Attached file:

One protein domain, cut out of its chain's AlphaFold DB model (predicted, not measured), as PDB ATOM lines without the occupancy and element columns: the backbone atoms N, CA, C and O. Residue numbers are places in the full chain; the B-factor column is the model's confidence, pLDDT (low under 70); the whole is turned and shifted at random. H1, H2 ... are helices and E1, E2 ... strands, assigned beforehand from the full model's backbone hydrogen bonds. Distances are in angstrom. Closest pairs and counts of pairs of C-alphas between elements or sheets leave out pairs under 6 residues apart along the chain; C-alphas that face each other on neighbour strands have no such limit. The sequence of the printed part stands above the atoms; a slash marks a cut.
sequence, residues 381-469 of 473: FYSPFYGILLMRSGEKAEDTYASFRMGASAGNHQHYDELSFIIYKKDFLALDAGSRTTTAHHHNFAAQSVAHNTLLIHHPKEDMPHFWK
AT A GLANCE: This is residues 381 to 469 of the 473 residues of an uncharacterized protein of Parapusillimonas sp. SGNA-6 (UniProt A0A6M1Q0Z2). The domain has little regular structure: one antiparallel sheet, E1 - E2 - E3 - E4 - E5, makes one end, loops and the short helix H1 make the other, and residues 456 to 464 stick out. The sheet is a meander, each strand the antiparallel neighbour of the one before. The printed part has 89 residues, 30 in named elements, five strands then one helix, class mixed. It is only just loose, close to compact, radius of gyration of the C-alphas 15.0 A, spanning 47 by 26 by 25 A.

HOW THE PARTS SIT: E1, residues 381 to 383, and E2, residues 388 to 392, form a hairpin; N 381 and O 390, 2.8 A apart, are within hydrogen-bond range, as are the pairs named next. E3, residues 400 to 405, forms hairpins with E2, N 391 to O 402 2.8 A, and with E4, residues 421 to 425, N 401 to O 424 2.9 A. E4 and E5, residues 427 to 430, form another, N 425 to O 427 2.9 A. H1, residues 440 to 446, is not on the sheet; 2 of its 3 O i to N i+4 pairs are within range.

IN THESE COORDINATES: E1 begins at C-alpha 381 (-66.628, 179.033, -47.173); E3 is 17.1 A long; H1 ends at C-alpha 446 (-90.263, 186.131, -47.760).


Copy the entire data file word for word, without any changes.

One protein domain, cut out of its chain's AlphaFold DB model (predicted, not measured), as PDB ATOM lines without the occupancy and element columns: the backbone atoms N, CA, C and O. Residue numbers are places in the full chain; the B-factor column is the model's confidence, pLDDT (low under 70); the whole is turned and shifted at random. H1, H2 ... are helices and E1, E2 ... strands, assigned beforehand from the full model's backbone hydrogen bonds. Distances are in angstrom. Closest pairs and counts of pairs of C-alphas between elements or sheets leave out pairs under 6 residues apart along the chain; C-alphas that face each other on neighbour strands have no such limit. The sequence of the printed part stands above the atoms; a slash marks a cut.
sequence, residues 381-469 of 473: FYSPFYGILLMRSGEKAEDTYASFRMGASAGNHQHYDELSFIIYKKDFLALDAGSRTTTAHHHNFAAQSVAHNTLLIHHPKEDMPHFWK
AT A GLANCE: This is residues 381 to 469 of the 473 residues of an uncharacterized protein of Parapusillimonas sp. SGNA-6 (UniProt A0A6M1Q0Z2). The domain has little regular structure: one antiparallel sheet, E1 - E2 - E3 - E4 - E5, makes one end, loops and the short helix H1 make the other, and residues 456 to 464 stick out. The sheet is a meander, each strand the antiparallel neighbour of the one before. The printed part has 89 residues, 30 in named elements, five strands then one helix, class mixed. It is only just loose, close to compact, radius of gyration of the C-alphas 15.0 A, spanning 47 by 26 by 25 A.

HOW THE PARTS SIT: E1, residues 381 to 383, and E2, residues 388 to 392, form a hairpin; N 381 and O 390, 2.8 A apart, are within hydrogen-bond range, as are the pairs named next. E3, residues 400 to 405, forms hairpins with E2, N 391 to O 402 2.8 A, and with E4, residues 421 to 425, N 401 to O 424 2.9 A. E4 and E5, residues 427 to 430, form another, N 425 to O 427 2.9 A. H1, residues 440 to 446, is not on the sheet; 2 of its 3 O i to N i+4 pairs are within range.

IN THESE COORDINATES: E1 begins at C-alpha 381 (-66.628, 179.033, -47.173); E3 is 17.1 A long; H1 ends at C-alpha 446 (-90.263, 186.131, -47.760).